They were very forward in helping one another in case of need. If there was sickness or death in a family, everybody in the community would offer his or her service, and do it heartily. If by reason of illness or other misfortune, one got behind with his seeding or harvesting, the neighbors would gather in force with their teams and hired men and help him through. Particularly, if a widow needed help on her farm it was sure to be promptly forthcoming. Men would leave their own fields to gather her harvest. In the early days physicians were very rare, and dentists unknown. When one fell ill, the mother of the house, or some other woman of the neighborhood usually did the doctoring. When certain interesting and important occasions came in the family, there were sure to be two or three motherly women in the community who could do the office of midwife and nurse both in one. Meanwhile, the man in the case would take to the tall timber. Bleeding, ipecac, calomel and above all, boneset, were relied upon chiefly. In every community there was some elderly man who kept a thumb-lance, which he used alike to bleed men and horses, and which he was accustomed to jab into the arm of any sick one whom he could make hold still long enough. My grandfather was such a man. He firmly believed that each spring, everybody about the place should let blood, take a stiff dose of castor oil, and follow it up for a week or so with copious draughts of a strong tea made of boneset. This "cleaned out" the system of the winter gorge, and put things in good shape for the summer. There may have been something in this, for certainly he never laid down on his bed with illness during the nearly eighty years of his life. At the same time, when any really dangerous disease got into the settlement, nearly everybody who took it died. When one got a severe toothache, there was but one remedy, and that was to have the tooth jerked out. There were no dentists to do this, but other men here and there had the necessary tool and nerve to do it. Here again my grandfather was useful. Commonly the same man who had the "thumb-lance" had the "pullikens" as they called it. This cruel instrument was a short rod of steel with savage claws annexed, and when once this terrific apparatus got well clinched on a tooth, and in the hands of a muscular and determined man, something had to give way. The instrument never broke, and the man seldom let go his hold. No matter about the shrieks and yells of the tortured victim, and his writhings round the room, out must come the tooth. These neighborly services, of course, were always entirely gratuitous.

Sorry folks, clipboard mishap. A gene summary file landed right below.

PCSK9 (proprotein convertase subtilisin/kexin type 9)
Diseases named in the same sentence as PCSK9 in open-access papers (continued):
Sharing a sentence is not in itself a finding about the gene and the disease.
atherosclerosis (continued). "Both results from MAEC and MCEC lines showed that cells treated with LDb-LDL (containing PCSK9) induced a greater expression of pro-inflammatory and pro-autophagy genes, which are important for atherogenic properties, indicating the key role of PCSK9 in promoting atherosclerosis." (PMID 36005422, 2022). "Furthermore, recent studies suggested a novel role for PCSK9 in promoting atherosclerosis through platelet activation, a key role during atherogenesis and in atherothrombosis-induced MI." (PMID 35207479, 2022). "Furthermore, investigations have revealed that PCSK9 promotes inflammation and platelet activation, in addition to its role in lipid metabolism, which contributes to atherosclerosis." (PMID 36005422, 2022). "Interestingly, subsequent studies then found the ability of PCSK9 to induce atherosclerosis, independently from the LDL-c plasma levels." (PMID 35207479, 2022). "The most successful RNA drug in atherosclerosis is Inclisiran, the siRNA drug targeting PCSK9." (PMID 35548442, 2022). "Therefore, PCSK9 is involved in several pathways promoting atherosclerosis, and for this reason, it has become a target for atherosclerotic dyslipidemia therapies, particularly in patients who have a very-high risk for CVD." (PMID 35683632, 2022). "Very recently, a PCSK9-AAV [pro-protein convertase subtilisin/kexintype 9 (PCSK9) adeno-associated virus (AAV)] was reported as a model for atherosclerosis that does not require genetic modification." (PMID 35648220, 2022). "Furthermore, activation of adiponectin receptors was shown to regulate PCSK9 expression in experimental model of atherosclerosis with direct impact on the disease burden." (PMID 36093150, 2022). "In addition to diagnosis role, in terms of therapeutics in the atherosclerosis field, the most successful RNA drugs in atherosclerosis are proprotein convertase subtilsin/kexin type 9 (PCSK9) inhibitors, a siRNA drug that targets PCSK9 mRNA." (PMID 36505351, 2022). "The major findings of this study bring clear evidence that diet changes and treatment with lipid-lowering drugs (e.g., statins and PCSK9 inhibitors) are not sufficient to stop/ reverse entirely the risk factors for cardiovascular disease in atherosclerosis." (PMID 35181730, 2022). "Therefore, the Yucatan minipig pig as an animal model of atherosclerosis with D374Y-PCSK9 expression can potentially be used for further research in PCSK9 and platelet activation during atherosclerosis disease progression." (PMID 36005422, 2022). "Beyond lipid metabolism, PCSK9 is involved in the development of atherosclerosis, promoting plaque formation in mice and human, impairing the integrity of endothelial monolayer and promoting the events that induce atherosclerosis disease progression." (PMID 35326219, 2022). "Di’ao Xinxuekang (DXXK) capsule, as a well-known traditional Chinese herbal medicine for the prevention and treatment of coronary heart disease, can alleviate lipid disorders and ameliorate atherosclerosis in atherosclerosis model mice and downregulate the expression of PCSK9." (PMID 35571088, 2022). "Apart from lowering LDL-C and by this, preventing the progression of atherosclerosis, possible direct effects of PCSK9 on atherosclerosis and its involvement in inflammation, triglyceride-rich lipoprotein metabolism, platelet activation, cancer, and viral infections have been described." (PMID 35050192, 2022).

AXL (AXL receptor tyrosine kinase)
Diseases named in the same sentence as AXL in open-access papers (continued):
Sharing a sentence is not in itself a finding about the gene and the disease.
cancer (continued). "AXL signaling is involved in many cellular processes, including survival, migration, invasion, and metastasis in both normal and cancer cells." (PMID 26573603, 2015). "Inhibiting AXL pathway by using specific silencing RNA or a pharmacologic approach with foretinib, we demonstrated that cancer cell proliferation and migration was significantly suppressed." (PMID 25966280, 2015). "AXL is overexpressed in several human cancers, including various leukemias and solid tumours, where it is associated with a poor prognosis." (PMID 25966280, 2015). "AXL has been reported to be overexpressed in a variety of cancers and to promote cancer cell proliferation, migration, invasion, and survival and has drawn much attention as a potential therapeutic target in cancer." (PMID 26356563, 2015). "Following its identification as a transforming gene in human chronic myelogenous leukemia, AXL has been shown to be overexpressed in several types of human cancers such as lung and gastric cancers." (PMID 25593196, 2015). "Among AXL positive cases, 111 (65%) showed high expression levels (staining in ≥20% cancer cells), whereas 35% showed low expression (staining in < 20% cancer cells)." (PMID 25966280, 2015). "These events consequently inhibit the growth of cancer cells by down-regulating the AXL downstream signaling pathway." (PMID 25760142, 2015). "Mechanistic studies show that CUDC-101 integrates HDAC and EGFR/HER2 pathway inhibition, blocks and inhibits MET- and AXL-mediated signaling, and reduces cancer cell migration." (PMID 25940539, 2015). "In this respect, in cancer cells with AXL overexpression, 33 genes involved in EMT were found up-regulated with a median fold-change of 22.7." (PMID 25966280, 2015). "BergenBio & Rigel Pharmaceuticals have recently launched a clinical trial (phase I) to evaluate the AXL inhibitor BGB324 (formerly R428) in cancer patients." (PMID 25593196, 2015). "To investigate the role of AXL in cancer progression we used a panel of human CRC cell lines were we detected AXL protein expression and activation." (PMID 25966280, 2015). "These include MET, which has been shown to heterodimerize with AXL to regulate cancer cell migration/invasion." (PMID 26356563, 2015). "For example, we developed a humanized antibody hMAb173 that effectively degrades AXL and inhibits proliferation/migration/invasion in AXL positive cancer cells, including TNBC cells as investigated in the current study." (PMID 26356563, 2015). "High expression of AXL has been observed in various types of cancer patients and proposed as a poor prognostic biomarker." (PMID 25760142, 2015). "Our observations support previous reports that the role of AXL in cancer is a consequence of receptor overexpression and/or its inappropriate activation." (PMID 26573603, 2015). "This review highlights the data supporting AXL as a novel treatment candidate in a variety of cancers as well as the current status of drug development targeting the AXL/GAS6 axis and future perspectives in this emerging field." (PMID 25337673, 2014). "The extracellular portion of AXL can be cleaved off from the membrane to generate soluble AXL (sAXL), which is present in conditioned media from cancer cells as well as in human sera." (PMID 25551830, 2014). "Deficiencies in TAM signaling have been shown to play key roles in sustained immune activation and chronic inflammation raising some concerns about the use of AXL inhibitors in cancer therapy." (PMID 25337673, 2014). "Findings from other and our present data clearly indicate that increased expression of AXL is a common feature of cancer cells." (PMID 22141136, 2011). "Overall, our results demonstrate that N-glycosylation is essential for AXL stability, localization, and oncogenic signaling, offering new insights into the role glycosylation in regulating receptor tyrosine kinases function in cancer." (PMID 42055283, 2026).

With all their Calvinism there was a vein of superstition in our forbears. Two classes of men are specially prone to superstition, the one is the ignorant and debased, and the other is the highly gifted and sober-minded. The one class cowers and grovels in stupid dread of the mysterious unknown by which they feel themselves surrounded and oppressed: while the other class is overborne by the mystery of existence and the immanence and awfulness of the unseen world. Those who live on the dead levels, and have a humdrum existence, are the freest from the influence of the invisible and the mysterious. At opposite poles, the devil-worshipper of South Africa and Doctor Samuel Johnson, the poor unlettered slave and Abraham Lincoln, were more or less under the influence of what we call superstition. Hence, in our strong, forceful, serious, pious forefathers, whose minds dwelt much on the spiritual and the unseen, there was the intermixture of certain superstitious notions and ideas. They always denied it in words, but their imagination was always more or less overshadowed by these occult influences. They said, we do not believe in ghosts, or apparitions, or omens or signs, and yet they did. Certain signs boded evil, and certain others boded good. They considered the phases of the moon when they planted their corn and potatoes, and even when they killed their pigs. Many of them would not sit down to a table with thirteen, nor would they begin any important undertaking on a Friday. Their ministers denounced these conceits, and debarred from the communion all who cherished them, and yet their fireside tales, their common talk, many of their customs and usages clearly showed that their imagination was filled with spectres and invisible agencies swarming in the world around them. This, however, was really a vague impression rather than a matter of definite belief. It never in the least weakened or intimidated them, nor touched their stalwart faith in the absolute and sovereign authority of the holy oracles. It was a feeling rather than a conviction. It would be easy to give many amusing illustrations of the practical working of this sentiment in the former days.